Blog post: What does 'RP' mean?
3 March 2016 (updated post)
Recently there have been a few films and games released with R13 classifications. This page explains what the R13 classification means.
Blog post: What does R13 mean?
29 February 2016
The Government is currently undertaking a review of content classification in New Zealand, with one potential outcome being that all content could use the same set of content warnings or classifications in the future, regardless of format or medium. Results of recent research by UMR commissioned by the Classification Office indicate there is widespread public support for one classification system for all entertainment content.
1 December 2015
It's important for the Classification Office to keep up to date with how New Zealanders think about and use the classification system. This is why we asked UMR Research to include some questions from us in their October 2015 Online Omnibus survey. A representative sample of 1000 New Zealanders 18 years of age and over participated in the survey.
We asked how people are guided by restricted classifications when making viewing choices. We also asked if people would like to see these classification labels on TV. There was wide support for this.
16 October 2015
The Classification Office has made a submission in response to the Government's discussion document Content Regulation in a Converged World (published on 25 August, 2015).
The Classification Office submission - Balancing Freedom of Expression with Public Safety in a Digital Age - sets out the essential elements of a more modern regulatory regime for entertainment and information and suggests areas where changes to the current regulatory arrangements may be required in both the short and longer term.
22 July 2015
Providing quality, relevant and updated content for students has long been a focus of ours. Students and young people generally are some of our most important stakeholders - they're big consumers of entertainment media and are directly affected by our classification decisions in a way that adults aren't. We try to do as much as we can to help young people understand the system, and also to encourage them to comply with classifications when choosing content for themselves and people younger than them.
Blog post: Our new website for students and teachers
27 May 2015
It's one of our most frequently-asked questions, so we've written a blog post that we update regularly. The M label on films and DVDs - explained.
A movie, TV series or a game with an M rating can be sold or supplied to anyone. It is an unrestricted classification. This page explains what the M rating means using M movies as an example. It is important to remember that M means the same thing whether it's on a cinema film, a DVD, an online movie, a game, or an online television episode. The M rating indicates that the movie is more suited to a mature audience.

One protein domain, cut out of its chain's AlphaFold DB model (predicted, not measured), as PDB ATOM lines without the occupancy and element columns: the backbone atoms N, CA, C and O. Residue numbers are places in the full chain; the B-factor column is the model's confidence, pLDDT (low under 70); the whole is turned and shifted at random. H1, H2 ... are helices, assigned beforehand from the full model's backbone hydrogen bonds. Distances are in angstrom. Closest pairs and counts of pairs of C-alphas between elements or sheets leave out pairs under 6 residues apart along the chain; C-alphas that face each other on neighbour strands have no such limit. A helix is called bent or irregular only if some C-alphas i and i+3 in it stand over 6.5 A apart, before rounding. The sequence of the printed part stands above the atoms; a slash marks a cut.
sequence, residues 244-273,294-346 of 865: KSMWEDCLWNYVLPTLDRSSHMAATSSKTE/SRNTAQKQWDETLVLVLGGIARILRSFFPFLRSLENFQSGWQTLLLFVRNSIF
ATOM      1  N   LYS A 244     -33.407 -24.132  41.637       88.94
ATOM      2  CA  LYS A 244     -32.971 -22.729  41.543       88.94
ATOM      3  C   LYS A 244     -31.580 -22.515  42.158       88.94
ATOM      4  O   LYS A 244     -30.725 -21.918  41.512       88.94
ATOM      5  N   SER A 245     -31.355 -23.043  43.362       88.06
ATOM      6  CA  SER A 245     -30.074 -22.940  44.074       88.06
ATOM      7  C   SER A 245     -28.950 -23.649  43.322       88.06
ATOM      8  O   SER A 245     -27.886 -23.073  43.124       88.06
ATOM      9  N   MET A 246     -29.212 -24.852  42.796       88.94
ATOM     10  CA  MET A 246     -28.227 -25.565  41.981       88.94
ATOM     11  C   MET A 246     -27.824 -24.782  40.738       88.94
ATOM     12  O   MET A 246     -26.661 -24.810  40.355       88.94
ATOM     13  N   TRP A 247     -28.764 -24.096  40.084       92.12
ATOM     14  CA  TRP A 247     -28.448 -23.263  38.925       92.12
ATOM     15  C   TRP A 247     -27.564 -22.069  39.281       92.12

Blog post: The meaning of the M label
14 May 2015
We have updated our Plain English Guide to the Offence Provisions to incorporate recent amendments to the Classification Act.
1 August 2014
A library of PSAs produced by the Classification Office on video.
4 November 2013
Chief Censor Andrew Jack spoke in support of research published by his office this week that found that many young New Zealanders are critical of the system of legal restrictions operating in this country for films and games.
The research was conducted with the assistance of Colmar Brunton Social Research Agency and is freely available on our research page.
1 November 2013
We have distributed 1,000 posters of the Red Means Restricted flyer for retailers and cinemas to display at the point-of-sale to assist customer understanding of legal restrictions on games and films.
2 October 2012
From 1 October 2012 there are several changes to the Films, Videos, and Publications Classification Act 1993, and the Films, Videos, and Publications Classification Regulations 1994. Read about them in this article.
24 June 2011
In June 2006 the Classification Office published a new research report. Aspects of the research may be of particular interest to parents of children and young people, members of the entertainment industry, government departments and media students. This new research shows that the public remain supportive of the classification system, and value the services provided by the Classification Office.
20 December 2010
Classification decisions are legally binding unless superseded by a new decision from the Classification Office. They are also a matter of public record, and the Classification Office wants to make them publically accessible. In a project begun in September 2009 the Classification Office has been adding and updating records from the registers of the old Office of the Chief Censor of Films (CCF) in order to achieve this aim. When this work is completed, New Zealand will have a complete censorship database dating back to the 1920s.